Where would the resources come from for building and maintaining these massive cities? They can only come from the countryside, which must thereby be systematically pillaged on an even greater scale than is the case today, to obtain the land, building materials, lumber, food and water required for so gigantic an enterprise.

It is not generally appreciated that the great famines which occurred during the British Raj were not due so much to crop failures (there had been many of these before and provision for them was made by the stores maintained by the farmers themselves at the village level) as to the fact that crop failures caused prices to rise thereby making it inaccessible to the impoverished farmers. They starved, in fact, because the food had been diverted to the cities.

Today food is being sold abroad. At least 35 percent of India’s exports are made up from agricultural produce, 25 percent of which is food. For a country with a chronic food shortage to sell food abroad to finance the building of motorways and office blocks, not to mention the manufacture of atom bombs, must surely be the most irresponsible not to say callous policy which a government has yet drawn up.

Clearly a responsible and humane policy would tend in a very different direction. It would abandon the outdated ideals of our Western urban society, which is itself on the verge of collapse, and would opt for a rural solution to the great problems it faces.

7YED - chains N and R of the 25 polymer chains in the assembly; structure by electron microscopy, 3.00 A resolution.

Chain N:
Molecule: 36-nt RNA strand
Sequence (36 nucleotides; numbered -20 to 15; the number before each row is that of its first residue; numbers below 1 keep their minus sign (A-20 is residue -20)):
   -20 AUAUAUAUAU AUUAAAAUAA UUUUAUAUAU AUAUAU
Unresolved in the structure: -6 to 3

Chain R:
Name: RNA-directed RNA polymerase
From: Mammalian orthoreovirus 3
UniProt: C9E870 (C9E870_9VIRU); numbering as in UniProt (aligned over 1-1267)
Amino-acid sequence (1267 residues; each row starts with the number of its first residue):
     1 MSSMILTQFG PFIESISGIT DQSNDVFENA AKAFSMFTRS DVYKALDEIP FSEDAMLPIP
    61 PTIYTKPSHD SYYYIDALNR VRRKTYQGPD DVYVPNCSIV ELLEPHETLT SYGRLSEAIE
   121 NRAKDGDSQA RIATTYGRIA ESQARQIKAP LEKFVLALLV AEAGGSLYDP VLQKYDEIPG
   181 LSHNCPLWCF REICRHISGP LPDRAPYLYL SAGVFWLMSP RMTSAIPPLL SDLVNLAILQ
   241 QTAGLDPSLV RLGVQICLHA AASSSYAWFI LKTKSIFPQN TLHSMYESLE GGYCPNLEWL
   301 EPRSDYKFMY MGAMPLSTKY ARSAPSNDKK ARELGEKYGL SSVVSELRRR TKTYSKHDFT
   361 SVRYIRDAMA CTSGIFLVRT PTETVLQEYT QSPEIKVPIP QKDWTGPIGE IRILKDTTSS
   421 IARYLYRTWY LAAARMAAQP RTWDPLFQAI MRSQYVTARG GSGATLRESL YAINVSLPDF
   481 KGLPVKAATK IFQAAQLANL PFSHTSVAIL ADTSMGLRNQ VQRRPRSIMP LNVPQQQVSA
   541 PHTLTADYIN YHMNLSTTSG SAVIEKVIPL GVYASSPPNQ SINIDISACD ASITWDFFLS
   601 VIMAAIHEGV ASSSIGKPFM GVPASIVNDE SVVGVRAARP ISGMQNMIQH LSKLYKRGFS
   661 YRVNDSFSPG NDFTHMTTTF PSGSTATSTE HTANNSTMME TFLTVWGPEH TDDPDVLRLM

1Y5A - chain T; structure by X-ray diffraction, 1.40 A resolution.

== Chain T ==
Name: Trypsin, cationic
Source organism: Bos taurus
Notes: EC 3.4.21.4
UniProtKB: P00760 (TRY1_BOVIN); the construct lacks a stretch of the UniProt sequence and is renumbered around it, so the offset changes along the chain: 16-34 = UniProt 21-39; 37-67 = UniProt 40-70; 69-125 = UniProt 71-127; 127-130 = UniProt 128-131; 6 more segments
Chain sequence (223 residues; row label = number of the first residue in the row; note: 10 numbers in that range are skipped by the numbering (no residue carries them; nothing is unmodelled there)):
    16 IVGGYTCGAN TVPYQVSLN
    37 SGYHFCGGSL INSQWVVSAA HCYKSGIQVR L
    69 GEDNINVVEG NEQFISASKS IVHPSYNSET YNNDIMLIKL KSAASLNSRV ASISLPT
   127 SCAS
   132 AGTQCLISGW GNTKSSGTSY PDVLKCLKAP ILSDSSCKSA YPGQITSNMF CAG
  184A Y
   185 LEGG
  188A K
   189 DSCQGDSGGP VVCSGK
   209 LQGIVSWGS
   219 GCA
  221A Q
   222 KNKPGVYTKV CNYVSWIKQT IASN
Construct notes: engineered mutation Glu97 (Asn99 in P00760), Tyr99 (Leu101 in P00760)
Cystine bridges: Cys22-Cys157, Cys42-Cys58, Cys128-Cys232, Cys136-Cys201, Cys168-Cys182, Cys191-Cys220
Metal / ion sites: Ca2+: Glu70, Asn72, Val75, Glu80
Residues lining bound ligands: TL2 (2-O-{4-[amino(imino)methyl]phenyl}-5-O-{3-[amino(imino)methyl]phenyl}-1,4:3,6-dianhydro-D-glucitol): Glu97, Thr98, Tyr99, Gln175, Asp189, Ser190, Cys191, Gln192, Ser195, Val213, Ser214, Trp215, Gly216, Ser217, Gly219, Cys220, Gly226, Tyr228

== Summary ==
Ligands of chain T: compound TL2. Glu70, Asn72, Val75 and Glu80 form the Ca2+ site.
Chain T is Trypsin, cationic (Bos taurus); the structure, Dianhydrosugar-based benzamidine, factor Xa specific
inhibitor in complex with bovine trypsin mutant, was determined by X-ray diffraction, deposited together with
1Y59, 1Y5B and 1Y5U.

This is the basis of the Gandhian social philosophy, and in this sense JP’s movement is a revolt of the countryside against the cities. Why is it classed as a “right-wing” movement by Indira Gandhi and her Soviet allies? It is indeed right-wing if this means that it does not aim at putting the proletariat in power, but the peasants who outnumber them ten to one. Indeed if JP’s policies were adopted there would be no urban proletariat – India would become instead the association of village republics which Gandhi dreamed of – the foundations of which Vinoba and JP have struggled for 30 years to lay down.

It is indeed right-wing if this means that it stands for the maintenance of Indian cultural traditions in the face of disruptive urban influences – which for too long now have been associated with ‘progress’. It is certainly not right-wing, however, if by this is meant advocating unfettered large-scale enterprise, still less a monolithic centralised militarist state, in which the dominant ethnic group ruthlessly persecutes its minorities and engages in wars of conquest with its neighbours.

This perfectly describes the fascist state. Sadly India, under Indira Gandhi is also coming to answer this description. Diametrically opposed to it is JP’s movement which stands for an association of village republics (Panchayat Raj), for non-violence towards men and- nature (ahimsa) for non-violent resistance (satyagraha) and for the welfare of all (sarvodaya) not just the greatest number.